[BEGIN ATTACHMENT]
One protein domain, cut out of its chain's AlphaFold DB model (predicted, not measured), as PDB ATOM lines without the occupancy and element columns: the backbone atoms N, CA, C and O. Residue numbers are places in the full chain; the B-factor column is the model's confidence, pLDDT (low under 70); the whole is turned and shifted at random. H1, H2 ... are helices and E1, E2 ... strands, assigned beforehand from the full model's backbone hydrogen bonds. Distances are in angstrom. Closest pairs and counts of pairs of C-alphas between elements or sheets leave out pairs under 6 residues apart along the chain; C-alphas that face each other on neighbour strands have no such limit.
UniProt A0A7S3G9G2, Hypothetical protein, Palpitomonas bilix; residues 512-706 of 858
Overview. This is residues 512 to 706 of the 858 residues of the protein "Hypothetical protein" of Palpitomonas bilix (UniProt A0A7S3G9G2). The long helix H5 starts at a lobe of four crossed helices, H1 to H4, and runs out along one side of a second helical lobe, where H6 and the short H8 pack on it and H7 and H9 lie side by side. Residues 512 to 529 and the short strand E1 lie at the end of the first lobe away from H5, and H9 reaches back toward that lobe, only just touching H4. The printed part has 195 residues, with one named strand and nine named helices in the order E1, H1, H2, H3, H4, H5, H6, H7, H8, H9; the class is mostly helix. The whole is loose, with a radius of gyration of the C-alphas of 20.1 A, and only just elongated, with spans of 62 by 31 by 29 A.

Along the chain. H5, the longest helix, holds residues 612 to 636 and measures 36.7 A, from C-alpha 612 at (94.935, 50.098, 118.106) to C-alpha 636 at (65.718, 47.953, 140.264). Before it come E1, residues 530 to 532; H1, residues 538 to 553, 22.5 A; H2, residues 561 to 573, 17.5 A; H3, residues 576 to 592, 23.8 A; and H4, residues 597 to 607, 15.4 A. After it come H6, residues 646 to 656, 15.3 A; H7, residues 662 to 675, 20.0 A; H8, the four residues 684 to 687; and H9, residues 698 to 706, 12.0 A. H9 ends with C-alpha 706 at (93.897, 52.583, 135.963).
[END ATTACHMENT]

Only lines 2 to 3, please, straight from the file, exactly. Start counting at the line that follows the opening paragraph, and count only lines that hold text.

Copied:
Overview. This is residues 512 to 706 of the 858 residues of the protein "Hypothetical protein" of Palpitomonas bilix (UniProt A0A7S3G9G2). The long helix H5 starts at a lobe of four crossed helices, H1 to H4, and runs out along one side of a second helical lobe, where H6 and the short H8 pack on it and H7 and H9 lie side by side. Residues 512 to 529 and the short strand E1 lie at the end of the first lobe away from H5, and H9 reaches back toward that lobe, only just touching H4. The printed part has 195 residues, with one named strand and nine named helices in the order E1, H1, H2, H3, H4, H5, H6, H7, H8, H9; the class is mostly helix. The whole is loose, with a radius of gyration of the C-alphas of 20.1 A, and only just elongated, with spans of 62 by 31 by 29 A.

Along the chain. H5, the longest helix, holds residues 612 to 636 and measures 36.7 A, from C-alpha 612 at (94.935, 50.098, 118.106) to C-alpha 636 at (65.718, 47.953, 140.264). Before it come E1, residues 530 to 532; H1, residues 538 to 553, 22.5 A; H2, residues 561 to 573, 17.5 A; H3, residues 576 to 592, 23.8 A; and H4, residues 597 to 607, 15.4 A. After it come H6, residues 646 to 656, 15.3 A; H7, residues 662 to 675, 20.0 A; H8, the four residues 684 to 687; and H9, residues 698 to 706, 12.0 A. H9 ends with C-alpha 706 at (93.897, 52.583, 135.963).